A little over a year ago I went to yoga teacher training with the YogaOne team from Houston. I was excited, but mostly scared that my yoga pants collection wouldn’t make it through the week or that I even belonged, having only really practiced yoga for 3 months prior.
Little did I know those were the least of my worries. On the very first night we were passing a talking stick around in a circle. Instructions were to share your name, what you do (I think), something everyone knows about you, and something nobody knows about you.
My turn was close to the end. So I had plenty of time to think about what I was going to say. But I kept drawing a blank.
Once I got the stick I shared my name, what I did, and what everyone knows about me… With a brief pause and a deep breath, I said, “I had an eating disorder in college”.
I could barely believe the words flew out of my mouth. I felt my body and throat trembling at the relief of having said something out loud I had never fully admitted to myself.
Ah-ho (yes, that’s what everyone would say after you shared).
As I passed the stick to the next person, I felt a jolt of panic at the thought that I had just embarrassed myself in front of people I just met 2 hrs ago. Something was said I couldn’t back.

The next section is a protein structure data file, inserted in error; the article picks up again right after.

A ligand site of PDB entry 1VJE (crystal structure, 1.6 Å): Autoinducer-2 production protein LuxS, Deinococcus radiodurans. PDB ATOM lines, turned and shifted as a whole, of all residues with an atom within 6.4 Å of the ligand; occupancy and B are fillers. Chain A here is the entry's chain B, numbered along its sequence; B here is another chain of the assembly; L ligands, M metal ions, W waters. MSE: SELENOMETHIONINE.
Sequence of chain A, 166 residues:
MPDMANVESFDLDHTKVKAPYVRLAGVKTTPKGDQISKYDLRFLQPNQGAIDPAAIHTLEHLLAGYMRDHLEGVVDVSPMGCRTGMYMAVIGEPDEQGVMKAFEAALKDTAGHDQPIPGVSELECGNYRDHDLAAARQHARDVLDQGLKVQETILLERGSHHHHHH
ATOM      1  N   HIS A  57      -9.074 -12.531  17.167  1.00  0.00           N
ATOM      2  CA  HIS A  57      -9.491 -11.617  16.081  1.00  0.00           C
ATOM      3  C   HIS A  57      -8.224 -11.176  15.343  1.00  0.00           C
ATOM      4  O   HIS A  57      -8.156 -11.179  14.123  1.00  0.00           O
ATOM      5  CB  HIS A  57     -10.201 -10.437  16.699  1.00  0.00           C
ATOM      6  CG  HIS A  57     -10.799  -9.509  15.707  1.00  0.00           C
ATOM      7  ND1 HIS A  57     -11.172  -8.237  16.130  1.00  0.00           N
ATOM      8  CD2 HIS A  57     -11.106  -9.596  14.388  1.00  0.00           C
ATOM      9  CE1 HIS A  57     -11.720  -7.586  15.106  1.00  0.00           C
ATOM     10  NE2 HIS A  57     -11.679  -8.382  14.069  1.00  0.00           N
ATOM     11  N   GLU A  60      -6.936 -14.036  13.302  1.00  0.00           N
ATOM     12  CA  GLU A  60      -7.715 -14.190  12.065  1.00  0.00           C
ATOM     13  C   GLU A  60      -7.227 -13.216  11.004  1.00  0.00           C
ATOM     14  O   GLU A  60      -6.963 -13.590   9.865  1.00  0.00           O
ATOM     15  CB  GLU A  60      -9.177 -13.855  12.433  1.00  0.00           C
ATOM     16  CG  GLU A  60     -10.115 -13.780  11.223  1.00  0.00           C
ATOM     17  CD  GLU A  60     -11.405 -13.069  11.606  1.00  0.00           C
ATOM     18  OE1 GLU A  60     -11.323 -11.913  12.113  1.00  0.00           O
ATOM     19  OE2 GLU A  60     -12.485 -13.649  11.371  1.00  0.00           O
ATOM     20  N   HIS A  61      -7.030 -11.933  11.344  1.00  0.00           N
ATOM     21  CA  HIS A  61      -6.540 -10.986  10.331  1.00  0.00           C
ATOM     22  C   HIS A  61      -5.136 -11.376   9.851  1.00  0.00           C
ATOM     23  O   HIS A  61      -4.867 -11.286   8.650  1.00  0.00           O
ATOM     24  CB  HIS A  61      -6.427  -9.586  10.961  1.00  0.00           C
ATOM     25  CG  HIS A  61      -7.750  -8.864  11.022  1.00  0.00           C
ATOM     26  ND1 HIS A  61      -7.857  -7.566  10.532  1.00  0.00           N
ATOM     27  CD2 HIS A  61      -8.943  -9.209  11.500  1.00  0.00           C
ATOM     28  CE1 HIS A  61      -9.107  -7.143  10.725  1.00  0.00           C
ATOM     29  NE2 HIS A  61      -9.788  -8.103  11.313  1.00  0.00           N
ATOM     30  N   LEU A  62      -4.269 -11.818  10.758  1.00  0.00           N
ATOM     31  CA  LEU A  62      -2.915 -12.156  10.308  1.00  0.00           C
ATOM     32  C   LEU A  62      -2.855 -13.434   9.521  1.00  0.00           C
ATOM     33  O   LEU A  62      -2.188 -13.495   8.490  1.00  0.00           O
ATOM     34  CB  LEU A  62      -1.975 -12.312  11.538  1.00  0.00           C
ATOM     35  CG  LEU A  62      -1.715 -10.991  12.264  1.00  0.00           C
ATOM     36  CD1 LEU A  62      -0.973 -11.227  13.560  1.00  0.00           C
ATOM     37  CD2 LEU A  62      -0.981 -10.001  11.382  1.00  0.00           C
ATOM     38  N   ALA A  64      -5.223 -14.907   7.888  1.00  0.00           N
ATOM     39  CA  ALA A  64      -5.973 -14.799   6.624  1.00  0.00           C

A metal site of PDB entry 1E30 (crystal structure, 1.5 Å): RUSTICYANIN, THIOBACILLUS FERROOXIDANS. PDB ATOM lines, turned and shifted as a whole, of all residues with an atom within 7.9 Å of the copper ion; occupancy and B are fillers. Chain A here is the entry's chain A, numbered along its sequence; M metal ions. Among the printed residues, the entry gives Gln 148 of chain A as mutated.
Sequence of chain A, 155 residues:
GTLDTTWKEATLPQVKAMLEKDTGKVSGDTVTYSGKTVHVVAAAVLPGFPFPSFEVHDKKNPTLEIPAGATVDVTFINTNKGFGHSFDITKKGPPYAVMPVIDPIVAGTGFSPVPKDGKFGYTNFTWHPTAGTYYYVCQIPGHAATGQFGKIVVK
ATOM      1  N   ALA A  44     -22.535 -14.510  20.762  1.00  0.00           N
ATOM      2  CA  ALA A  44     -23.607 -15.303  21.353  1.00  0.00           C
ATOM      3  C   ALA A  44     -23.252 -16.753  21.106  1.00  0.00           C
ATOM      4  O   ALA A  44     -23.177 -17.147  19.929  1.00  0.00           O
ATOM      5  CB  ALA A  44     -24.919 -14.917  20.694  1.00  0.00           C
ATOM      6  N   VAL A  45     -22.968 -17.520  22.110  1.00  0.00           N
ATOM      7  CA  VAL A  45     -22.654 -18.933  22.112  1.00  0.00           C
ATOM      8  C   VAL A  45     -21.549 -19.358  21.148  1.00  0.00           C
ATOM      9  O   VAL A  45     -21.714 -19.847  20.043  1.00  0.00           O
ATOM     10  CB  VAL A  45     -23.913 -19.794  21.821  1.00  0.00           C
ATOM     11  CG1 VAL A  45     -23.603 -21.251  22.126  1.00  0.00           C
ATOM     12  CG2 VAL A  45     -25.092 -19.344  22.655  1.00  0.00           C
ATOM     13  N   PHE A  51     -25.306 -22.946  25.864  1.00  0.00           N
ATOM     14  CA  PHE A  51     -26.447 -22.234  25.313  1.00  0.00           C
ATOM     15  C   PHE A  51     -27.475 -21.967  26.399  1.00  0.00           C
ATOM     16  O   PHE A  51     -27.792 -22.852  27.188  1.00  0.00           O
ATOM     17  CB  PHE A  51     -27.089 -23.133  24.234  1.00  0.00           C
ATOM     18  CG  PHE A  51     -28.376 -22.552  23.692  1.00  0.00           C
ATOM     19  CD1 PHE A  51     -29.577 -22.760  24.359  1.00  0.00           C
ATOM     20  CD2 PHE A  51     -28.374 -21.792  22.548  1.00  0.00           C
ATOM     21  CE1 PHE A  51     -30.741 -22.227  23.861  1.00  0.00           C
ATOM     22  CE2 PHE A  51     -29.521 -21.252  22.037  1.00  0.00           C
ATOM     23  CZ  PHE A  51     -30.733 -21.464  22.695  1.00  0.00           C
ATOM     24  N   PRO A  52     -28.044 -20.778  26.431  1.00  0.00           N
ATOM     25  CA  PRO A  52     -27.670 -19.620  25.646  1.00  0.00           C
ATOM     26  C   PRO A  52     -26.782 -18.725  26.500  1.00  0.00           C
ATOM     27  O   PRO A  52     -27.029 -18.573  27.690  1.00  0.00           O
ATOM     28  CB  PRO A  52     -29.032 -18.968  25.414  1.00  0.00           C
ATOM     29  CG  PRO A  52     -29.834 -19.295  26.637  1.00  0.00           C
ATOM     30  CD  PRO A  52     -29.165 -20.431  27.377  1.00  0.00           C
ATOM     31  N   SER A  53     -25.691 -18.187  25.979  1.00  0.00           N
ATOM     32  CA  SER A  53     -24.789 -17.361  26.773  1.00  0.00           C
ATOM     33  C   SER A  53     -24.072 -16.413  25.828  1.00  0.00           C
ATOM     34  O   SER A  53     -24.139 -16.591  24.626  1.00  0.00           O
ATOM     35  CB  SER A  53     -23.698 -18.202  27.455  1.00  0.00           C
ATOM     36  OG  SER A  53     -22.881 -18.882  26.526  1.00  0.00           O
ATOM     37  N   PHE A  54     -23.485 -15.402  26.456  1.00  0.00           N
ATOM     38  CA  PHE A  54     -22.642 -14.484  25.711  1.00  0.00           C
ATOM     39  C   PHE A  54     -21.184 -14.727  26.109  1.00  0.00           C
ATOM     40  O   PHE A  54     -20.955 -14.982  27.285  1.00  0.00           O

Surprisingly, no one ever looked at me with the pity or annoyance I had always thought accompanied a confession like that. *Correction, it wasn’t a confession, it was a share. It was an appropriate environment, I was not on trial, and everyone around me was being brave and it was my turn.
In fact, I had a few people come up to me throughout the training and share their version of struggling with food and acceptance of their body. I felt a sense of ease knowing that even people I respect struggle with the same things I do.
I also didn’t starve myself until I fainted and I never threw up after overeating at a meal. I don’t say this to belittle those types of eating disorders. I firmly believe that the way I treated food, thought about my body, and punished myself with exercise was not healthy and shouldn’t be accepted as “normal” or “okay”.
While fantastic leaps and strides have been made to understand the disordered thought patterns and habits, they still exist.
I have stopped looking for those thoughts and tendencies to vanish into thin air and have instead decided to view them like a measuring stick. They come in and out. Sometimes it seems like they are trying to overtake and, in many many moments, don’t even exist to me.
But they’re there. And that’s okay. I don’t have 5 steps to beat your body hate or 10 ways to avoid eating the whole tub of ice cream for you today.
Just know that you are not out there on this island all by yourself. You are actually surrounded by people who are dealing with the same things.